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'Make women on Board count than counting their number'

Sonal Khetarpal     December 8, 2020

While a large number of companies, as high as 96 per cent, have at least one woman on their boards -- thanks to the Companies Act, 2013 that made it mandatory for companies in India above a certain threshold to have at least one women board member -- they have only 17 per cent of representation as of 2020 so far in the overall pie of board positions. However, this percentage is increasing, albeit slowly. It has increased by a mere 8.6 per cent since 2012-2013.

The findings are part of the leadership advisory firm Egon Zehnder's report 2020 Global Board Diversity Tracker. The report analysed data from 1,685 companies across 44 countries.

"The narrative today needs to move from counting women on Board to making women on Board count," says Pallavi Kathuria, Managing Partner of Egon Zehnder India. It is important to ensure that women are being heard and they are given opportunities to make impact within the companies.  

"Firms should look at three women members as a new baseline because one woman alone cannot be a catalyst. Ideally there should be two or more because it takes time for a different voice on a Board to be included," she says.  

It is also common to hear that the same women are stretched across boards. The survey found that 20 percent of female directors in India hold more than 1 board seat compared to 8 percent of men within the sample. This mirrors the global finding that women are slightly more likely to hold multiple board seats than men.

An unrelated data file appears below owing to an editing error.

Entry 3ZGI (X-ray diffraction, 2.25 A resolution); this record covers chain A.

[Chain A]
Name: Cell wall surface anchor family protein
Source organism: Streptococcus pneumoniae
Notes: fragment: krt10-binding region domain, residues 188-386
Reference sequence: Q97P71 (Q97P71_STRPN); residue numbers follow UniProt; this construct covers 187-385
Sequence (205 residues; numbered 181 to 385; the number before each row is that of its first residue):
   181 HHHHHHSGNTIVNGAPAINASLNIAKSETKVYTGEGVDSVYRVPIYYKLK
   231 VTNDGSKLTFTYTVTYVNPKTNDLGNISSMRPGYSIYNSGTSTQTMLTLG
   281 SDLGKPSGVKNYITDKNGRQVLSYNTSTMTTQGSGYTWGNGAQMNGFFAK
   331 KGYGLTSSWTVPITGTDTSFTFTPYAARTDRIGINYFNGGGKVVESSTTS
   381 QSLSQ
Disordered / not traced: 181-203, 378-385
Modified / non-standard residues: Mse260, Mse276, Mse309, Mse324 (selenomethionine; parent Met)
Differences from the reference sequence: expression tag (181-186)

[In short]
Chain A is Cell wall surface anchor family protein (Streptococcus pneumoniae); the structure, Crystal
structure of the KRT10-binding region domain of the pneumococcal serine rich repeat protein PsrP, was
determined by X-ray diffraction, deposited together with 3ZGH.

Even today, women comprise just 16.3 per cent of new board appointments.

"Companies need to re-think Board talent pipeline by broadening their definition of Board-ready candidates by actively engaging with potential women leaders, and being open to hiring first-time women Board members," says Kathuria.  

Also, leadership within the Boards is important. In India, women held 11 per cent of committee chairs. However, women comprise just 2.1 per cent of all board chairs, up from 1.5 per cent in 2018. "A lot more effort is required to give women leadership position within the Board because it can have a multiplier effect in the firm," says Kathuria. Initiatives like Board refresh, increasing number of board members or new roles such as Vice Chairs, Co-leaders of Committees can be created.  

Globally, the narrative is similar.  Across 44 countries that were surveyed, 23.3 per cent of board positions are now held by women, up only slightly from 20.4 per cent in 2018.

Also, 89 per cent of major companies have at least one woman on their board, up from 85 per cent in 2018.  

The results indicate that while there is progress in gender diversity globally, the needle isn't really moving in the firms.  

Kathuria suggests that there is also a need to look beyond gender diversity to other kinds of diversity and rethink the culture and dynamics of boards.

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